Origami Cranes and the Termination of Psychotherapy
by Lucy Holtzman, mps/atr-bc/lcat
Ending a therapeutic relationship is difficult: both for me, the therapist, and for my clients. Obviously, it's great when someone no longer needs to be in therapy. But sometimes the relationship ends because I'm moving on to a new position, or the patient might be moving out of town, or any number of other life changes that make it impossible for us to continue meeting. In any event, termination of therapy is a time of mixed emotions, especially after sharing so many of life's intimate details and feelings. And, going off into the unknown (life without therapy) is often a bit scary for most of us.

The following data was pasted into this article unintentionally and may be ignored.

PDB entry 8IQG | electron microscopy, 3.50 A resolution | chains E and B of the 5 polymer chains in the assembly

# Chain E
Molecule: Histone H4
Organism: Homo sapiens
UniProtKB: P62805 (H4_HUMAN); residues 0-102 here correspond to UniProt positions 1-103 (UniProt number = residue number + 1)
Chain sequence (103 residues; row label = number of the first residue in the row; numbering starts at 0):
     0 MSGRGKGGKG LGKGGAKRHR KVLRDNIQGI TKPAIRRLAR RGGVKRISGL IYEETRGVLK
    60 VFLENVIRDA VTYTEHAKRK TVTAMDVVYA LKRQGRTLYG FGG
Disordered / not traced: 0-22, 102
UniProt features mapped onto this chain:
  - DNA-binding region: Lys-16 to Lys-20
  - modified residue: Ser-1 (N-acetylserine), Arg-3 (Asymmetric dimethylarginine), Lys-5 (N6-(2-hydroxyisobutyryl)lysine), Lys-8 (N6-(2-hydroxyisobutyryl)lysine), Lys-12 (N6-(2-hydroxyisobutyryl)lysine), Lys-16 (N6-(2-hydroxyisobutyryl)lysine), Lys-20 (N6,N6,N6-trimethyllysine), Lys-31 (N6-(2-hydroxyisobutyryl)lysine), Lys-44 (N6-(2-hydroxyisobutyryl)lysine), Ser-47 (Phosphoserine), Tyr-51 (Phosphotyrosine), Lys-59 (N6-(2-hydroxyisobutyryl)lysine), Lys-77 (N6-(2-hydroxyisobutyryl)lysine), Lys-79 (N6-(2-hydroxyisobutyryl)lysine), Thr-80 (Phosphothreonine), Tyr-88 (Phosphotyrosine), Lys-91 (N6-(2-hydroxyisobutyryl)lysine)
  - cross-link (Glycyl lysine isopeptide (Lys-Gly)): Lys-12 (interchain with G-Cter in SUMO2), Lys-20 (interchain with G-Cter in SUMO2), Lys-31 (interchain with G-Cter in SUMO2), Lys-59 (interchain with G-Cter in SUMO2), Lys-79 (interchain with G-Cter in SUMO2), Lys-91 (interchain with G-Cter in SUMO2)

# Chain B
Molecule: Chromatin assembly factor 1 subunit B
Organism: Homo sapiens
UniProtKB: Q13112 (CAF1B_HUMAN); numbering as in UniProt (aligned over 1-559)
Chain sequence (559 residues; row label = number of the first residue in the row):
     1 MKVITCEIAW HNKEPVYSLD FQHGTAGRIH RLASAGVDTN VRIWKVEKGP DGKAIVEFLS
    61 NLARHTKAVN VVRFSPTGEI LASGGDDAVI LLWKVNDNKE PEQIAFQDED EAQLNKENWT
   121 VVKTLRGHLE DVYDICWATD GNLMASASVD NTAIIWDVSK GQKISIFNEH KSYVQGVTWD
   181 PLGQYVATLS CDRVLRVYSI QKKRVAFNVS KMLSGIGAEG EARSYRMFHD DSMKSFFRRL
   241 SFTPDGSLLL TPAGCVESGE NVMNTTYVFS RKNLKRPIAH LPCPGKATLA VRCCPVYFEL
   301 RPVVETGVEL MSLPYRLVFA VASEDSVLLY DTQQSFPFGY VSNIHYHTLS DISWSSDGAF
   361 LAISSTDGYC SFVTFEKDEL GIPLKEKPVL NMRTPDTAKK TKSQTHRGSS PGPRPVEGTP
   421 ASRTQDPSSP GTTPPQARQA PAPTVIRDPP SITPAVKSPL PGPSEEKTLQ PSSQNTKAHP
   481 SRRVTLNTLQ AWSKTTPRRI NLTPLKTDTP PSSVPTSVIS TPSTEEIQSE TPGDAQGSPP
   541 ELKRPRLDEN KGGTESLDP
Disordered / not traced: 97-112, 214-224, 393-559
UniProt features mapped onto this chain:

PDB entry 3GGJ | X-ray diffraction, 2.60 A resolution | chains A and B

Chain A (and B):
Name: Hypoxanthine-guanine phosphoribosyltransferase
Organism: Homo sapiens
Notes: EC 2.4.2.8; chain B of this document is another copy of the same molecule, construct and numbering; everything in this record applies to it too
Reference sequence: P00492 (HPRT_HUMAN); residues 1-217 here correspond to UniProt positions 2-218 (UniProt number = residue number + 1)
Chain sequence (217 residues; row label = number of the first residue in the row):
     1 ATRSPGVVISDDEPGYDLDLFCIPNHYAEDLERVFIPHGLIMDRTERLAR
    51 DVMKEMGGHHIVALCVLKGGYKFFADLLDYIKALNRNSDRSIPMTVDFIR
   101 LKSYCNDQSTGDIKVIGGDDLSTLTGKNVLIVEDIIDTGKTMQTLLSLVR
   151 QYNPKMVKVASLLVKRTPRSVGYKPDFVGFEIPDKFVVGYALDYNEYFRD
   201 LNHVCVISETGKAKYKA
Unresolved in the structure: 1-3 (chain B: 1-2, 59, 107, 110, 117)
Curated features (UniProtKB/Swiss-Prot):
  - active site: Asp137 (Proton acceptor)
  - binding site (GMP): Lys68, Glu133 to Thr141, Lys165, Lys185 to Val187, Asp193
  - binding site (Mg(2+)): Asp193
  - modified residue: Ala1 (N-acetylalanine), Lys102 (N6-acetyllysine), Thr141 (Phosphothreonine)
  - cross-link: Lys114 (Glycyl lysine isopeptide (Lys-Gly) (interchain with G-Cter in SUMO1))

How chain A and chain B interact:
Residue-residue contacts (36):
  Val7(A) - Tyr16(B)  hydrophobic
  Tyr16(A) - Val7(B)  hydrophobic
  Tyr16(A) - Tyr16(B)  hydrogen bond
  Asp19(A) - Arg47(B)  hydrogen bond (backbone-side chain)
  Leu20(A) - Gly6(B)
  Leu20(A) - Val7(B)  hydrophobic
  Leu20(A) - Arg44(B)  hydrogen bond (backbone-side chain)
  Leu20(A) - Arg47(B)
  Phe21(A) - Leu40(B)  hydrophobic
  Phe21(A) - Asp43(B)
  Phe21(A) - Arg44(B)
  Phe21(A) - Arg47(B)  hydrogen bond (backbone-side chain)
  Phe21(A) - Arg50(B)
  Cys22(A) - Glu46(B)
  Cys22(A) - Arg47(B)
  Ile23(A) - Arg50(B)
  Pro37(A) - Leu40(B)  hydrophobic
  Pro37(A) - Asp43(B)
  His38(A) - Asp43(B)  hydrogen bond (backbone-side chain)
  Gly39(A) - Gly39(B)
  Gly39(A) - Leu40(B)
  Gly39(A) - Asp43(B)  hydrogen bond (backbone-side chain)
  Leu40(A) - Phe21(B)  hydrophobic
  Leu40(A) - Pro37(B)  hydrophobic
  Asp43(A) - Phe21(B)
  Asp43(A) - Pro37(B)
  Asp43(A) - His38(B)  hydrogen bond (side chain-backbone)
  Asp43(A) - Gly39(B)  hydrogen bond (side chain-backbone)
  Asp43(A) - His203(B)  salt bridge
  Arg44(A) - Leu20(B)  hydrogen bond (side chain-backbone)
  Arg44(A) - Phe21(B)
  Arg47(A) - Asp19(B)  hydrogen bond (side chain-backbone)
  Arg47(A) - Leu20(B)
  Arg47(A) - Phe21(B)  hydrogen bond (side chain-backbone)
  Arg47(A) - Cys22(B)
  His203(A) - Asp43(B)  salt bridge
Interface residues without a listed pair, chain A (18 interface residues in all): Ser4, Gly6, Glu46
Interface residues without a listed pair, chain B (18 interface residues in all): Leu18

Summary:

For the past few years, I've used origami cranes to help ease this transition. Calling on the Japanese tradition of Senbazuru and its legend that folding one thousand paper cranes will bring the fulfillment of a wish, I add my own personal twist.
Whenever a patient leaves my care, I make him/her a paper crane, choosing from the most beautiful origami papers in my collection. When we meet for our final session, I explain Senbazuru and share that while it's quite clear that neither one of us has folded the requisite thousand paper cranes, I give the crane that I've folded with my most fervent wishes for the client's future happiness, health, and peace of mind.
In a profession where the exchange of personal gifts is frowned upon, the presentation of a beautiful origami crane allows me to give my client something simple from my heart to take with them.